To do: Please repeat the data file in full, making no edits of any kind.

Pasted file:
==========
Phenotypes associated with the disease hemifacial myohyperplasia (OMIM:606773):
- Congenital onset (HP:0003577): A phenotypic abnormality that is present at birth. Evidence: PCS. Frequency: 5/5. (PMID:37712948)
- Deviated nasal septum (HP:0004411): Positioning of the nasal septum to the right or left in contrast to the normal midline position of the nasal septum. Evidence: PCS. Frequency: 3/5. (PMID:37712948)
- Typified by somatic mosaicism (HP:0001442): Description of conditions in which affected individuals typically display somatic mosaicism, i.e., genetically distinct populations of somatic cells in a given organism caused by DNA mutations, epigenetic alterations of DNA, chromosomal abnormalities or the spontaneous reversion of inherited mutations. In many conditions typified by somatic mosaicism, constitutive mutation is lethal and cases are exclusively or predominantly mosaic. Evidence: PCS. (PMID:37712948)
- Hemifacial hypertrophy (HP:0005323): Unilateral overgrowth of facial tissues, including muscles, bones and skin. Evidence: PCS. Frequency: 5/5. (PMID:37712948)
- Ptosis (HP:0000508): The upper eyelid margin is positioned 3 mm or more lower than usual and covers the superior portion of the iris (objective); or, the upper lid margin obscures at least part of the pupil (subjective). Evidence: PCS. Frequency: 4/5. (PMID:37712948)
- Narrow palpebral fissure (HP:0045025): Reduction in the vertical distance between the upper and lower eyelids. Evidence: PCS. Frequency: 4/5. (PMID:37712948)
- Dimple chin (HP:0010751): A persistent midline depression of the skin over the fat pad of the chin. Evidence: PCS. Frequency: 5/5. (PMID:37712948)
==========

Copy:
Phenotypes associated with the disease hemifacial myohyperplasia (OMIM:606773):
- Congenital onset (HP:0003577): A phenotypic abnormality that is present at birth. Evidence: PCS. Frequency: 5/5. (PMID:37712948)
- Deviated nasal septum (HP:0004411): Positioning of the nasal septum to the right or left in contrast to the normal midline position of the nasal septum. Evidence: PCS. Frequency: 3/5. (PMID:37712948)
- Typified by somatic mosaicism (HP:0001442): Description of conditions in which affected individuals typically display somatic mosaicism, i.e., genetically distinct populations of somatic cells in a given organism caused by DNA mutations, epigenetic alterations of DNA, chromosomal abnormalities or the spontaneous reversion of inherited mutations. In many conditions typified by somatic mosaicism, constitutive mutation is lethal and cases are exclusively or predominantly mosaic. Evidence: PCS. (PMID:37712948)
- Hemifacial hypertrophy (HP:0005323): Unilateral overgrowth of facial tissues, including muscles, bones and skin. Evidence: PCS. Frequency: 5/5. (PMID:37712948)
- Ptosis (HP:0000508): The upper eyelid margin is positioned 3 mm or more lower than usual and covers the superior portion of the iris (objective); or, the upper lid margin obscures at least part of the pupil (subjective). Evidence: PCS. Frequency: 4/5. (PMID:37712948)
- Narrow palpebral fissure (HP:0045025): Reduction in the vertical distance between the upper and lower eyelids. Evidence: PCS. Frequency: 4/5. (PMID:37712948)
- Dimple chin (HP:0010751): A persistent midline depression of the skin over the fat pad of the chin. Evidence: PCS. Frequency: 5/5. (PMID:37712948)